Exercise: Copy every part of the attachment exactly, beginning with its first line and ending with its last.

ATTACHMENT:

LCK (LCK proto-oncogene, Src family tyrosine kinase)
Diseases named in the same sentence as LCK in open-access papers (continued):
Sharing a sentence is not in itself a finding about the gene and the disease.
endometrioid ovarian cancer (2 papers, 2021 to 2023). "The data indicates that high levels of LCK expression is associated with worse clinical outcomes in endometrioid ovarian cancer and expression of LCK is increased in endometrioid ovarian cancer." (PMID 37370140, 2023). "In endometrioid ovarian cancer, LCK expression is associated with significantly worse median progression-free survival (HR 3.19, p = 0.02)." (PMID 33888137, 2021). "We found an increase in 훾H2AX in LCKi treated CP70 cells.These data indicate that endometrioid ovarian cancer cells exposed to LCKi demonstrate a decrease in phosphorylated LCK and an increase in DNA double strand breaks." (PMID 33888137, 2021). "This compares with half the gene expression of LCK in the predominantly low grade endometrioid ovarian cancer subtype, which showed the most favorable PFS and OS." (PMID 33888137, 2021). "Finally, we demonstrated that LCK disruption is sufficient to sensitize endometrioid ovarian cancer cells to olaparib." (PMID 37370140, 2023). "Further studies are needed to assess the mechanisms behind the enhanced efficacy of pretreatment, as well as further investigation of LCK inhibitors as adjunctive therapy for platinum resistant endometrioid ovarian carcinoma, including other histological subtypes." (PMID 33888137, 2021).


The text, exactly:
LCK (LCK proto-oncogene, Src family tyrosine kinase)
Diseases named in the same sentence as LCK in open-access papers (continued):
Sharing a sentence is not in itself a finding about the gene and the disease.
endometrioid ovarian cancer (2 papers, 2021 to 2023). "The data indicates that high levels of LCK expression is associated with worse clinical outcomes in endometrioid ovarian cancer and expression of LCK is increased in endometrioid ovarian cancer." (PMID 37370140, 2023). "In endometrioid ovarian cancer, LCK expression is associated with significantly worse median progression-free survival (HR 3.19, p = 0.02)." (PMID 33888137, 2021). "We found an increase in 훾H2AX in LCKi treated CP70 cells.These data indicate that endometrioid ovarian cancer cells exposed to LCKi demonstrate a decrease in phosphorylated LCK and an increase in DNA double strand breaks." (PMID 33888137, 2021). "This compares with half the gene expression of LCK in the predominantly low grade endometrioid ovarian cancer subtype, which showed the most favorable PFS and OS." (PMID 33888137, 2021). "Finally, we demonstrated that LCK disruption is sufficient to sensitize endometrioid ovarian cancer cells to olaparib." (PMID 37370140, 2023). "Further studies are needed to assess the mechanisms behind the enhanced efficacy of pretreatment, as well as further investigation of LCK inhibitors as adjunctive therapy for platinum resistant endometrioid ovarian carcinoma, including other histological subtypes." (PMID 33888137, 2021).